Anti-fascists protested against supporters of jailed Nazi Tommy Robinson in central London on Saturday.
Demonstrators gathered at Piccadilly Circus, in defiance of a police order, and marched up towards Oxford Circus where the fascists had assembled.
There were about 400 people on the Nazi protest at its height. It was organised after Robinson was jailed following being found in contempt of court.
The united march brought together two counter-demonstrations. One was organised by Stand Up To Racism (SUTR) and Unite Against Fascism (UAF), and the other by a coalition of groups led by the London Anti-Fascists.
SUTR said that “over 800 anti-fascists” protested.
Chants of, “Whose streets? Our streets,” and, “Tommy Robinson in a cell—take your Nazi mates as well,” rang out as the march made its way up Regent Street. It was young and many were on their first anti-fascist protest.
Elizabeth, a student from south London, told Socialist Worker, it was important to “come out onto the streets” when the fascists try to mobilise. “We have to show the fascists that they will not go unchallenged,” she said.
“We have to show them that their views are a minority and what they say isn’t alright.”
Police blocked the anti-fascist march when Oxford Circus was in sight, but it pushed on through the side streets towards the fascist rally outside BBC Broadcasting House. Along the way two small bands of “Free Tommy” supporters tried to rush into the crowd to attack anti-fascists.
Isa, another anti-racist protester, told Socialist Worker, “If we don’t protest, the other side will take the streets.Their side would be the only image on the television.
“Their fascist and racist ideas are spreading—and we have to fight them now.”
Anti-fascists rallied outside the BBC on Portland Place road, separated from the fascists by police and barriers. The police tried to kettle protesters and threatened arrests—including of SUTR national officer Julie Sherry—for refusing to go into a small designated pen.
And as cops focused on moving people into the pen, another group of fascists tried to charge into the back of the protest.
The counter-protest ended later in the afternoon as anti-fascists marched off together away from the BBC, chanting as they went. A small group continued to march through the streets after it had dispersed.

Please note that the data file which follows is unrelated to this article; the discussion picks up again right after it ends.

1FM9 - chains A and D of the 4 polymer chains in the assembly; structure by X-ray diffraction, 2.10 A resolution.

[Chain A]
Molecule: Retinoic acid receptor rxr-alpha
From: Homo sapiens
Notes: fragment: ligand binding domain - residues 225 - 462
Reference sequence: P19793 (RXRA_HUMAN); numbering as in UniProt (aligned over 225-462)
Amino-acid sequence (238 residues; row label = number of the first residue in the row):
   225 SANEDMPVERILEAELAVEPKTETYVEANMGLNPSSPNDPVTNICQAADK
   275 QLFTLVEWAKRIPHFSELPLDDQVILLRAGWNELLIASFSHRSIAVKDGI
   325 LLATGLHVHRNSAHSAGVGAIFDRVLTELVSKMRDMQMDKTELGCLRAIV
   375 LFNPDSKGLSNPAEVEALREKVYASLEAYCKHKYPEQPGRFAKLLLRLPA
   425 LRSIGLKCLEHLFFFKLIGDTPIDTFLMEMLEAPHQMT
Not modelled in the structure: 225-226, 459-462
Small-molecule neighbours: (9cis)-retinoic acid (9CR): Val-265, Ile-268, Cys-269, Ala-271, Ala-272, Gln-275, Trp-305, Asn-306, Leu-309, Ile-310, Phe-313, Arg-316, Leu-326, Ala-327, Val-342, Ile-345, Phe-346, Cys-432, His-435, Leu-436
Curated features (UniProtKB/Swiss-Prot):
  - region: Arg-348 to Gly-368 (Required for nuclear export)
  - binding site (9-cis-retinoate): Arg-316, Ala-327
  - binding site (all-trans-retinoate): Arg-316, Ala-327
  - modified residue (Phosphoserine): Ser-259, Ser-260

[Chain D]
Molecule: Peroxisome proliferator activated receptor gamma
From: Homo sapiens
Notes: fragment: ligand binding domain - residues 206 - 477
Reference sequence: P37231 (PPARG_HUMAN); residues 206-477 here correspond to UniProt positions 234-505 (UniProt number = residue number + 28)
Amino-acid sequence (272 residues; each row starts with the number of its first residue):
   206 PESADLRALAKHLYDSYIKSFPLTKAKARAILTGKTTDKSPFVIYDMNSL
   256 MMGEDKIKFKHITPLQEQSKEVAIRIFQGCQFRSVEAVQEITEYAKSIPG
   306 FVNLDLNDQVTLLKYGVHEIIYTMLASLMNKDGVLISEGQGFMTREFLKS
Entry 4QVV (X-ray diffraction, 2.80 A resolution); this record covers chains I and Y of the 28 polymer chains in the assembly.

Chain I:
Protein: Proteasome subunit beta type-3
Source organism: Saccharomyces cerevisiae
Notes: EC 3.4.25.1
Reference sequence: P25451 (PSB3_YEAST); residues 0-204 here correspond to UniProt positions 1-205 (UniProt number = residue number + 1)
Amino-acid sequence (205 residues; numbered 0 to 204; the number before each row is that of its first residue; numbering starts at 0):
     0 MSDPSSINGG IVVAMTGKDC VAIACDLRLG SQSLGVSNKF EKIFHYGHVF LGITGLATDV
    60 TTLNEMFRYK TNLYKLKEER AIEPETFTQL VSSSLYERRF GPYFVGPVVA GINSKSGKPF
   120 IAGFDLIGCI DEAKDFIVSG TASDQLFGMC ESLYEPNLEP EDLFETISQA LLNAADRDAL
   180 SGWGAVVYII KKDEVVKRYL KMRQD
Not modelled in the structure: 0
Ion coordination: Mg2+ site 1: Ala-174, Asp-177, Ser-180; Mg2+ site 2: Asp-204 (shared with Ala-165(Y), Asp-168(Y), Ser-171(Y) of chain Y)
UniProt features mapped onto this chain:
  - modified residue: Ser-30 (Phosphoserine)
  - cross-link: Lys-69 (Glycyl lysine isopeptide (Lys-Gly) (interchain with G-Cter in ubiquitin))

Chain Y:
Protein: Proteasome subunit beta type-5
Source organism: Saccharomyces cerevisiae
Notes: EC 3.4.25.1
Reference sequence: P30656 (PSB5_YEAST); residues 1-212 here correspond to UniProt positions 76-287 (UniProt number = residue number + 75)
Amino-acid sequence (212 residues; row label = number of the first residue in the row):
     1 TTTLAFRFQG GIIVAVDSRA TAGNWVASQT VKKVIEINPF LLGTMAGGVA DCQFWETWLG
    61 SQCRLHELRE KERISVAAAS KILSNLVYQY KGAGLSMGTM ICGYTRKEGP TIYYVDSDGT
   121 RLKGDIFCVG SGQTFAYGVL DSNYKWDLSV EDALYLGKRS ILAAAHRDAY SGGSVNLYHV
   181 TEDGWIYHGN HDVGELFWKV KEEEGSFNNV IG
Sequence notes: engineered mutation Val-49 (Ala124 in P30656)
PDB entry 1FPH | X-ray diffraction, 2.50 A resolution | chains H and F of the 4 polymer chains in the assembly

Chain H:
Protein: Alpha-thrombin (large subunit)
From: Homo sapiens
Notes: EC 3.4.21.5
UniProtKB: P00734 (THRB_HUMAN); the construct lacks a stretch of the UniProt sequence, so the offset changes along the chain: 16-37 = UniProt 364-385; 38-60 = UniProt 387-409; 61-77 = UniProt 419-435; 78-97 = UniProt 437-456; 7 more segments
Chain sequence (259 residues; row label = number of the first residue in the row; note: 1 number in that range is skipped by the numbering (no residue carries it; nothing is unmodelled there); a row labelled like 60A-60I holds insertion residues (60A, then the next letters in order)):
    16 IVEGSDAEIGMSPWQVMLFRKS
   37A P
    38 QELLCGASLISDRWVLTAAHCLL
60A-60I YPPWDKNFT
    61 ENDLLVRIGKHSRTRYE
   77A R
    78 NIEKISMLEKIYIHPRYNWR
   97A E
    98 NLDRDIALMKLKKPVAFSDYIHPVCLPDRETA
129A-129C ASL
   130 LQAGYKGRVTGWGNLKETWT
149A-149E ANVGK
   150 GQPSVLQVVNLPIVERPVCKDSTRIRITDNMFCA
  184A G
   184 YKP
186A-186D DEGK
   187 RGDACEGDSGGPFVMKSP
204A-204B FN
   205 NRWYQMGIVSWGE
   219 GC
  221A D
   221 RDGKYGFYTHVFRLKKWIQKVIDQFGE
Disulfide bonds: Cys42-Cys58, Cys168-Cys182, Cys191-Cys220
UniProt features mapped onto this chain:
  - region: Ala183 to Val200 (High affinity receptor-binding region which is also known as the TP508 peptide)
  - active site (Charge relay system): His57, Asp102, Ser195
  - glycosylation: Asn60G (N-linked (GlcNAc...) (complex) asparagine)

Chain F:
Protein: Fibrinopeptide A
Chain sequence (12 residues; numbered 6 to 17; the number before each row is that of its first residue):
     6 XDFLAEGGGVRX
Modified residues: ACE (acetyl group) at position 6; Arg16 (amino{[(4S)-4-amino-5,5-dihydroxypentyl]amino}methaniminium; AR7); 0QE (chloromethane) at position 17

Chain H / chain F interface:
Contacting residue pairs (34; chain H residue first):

Roughly half of the Nazis broke away from their main rally outside the BBC.The breakaway marched up and down Regent Street apparently looking for anti-fascists.
They dispersed after a brief scuffle with police, and the main rally began to shrink. Some racists tried to attack some Algerian protesters who had arrived nearby.
Protest organisers told the dwindling crowd they would leave “once the police have moved the left”. Over 100 racists marched from the BBC to Whitehall.
When police cleared them from outside Downing Street, they moved across the road to surround a small group of Sudanese people supporting the revolution there.
Racists chanted, “Paedo,” and, “England,” at the Sudanese protesters. Some told them, “Go back where you come from.
The Sudanese protesters kept chanting and singing in response. Police eventually moved in and dispersed the racists, and the Nazi march ended.
Weyman Bennett, co-convenor of SUTR, said, “Tommy Robinson has a history of promoting fascist organisations. Days like today show the true nature of his supporters – racist and Islamophobic to the core.”
Robinson’s crew is drastically down from the 15,000 it mobilised last summer.
But the far right continues to feed off state-sponsored racism against Muslims, migrants and refugees – and so the threat remains. As Elizabeth said, “When you have Donald Trump and Boris Johnson saying racist things, it gives the far right confidence. We always have to speak out and do something.”
Weyman said, “We stopped Robinson when he was in the English Defence League. We stopped him becoming an MEP. We’ll stop him from building the racist street movement he craves.”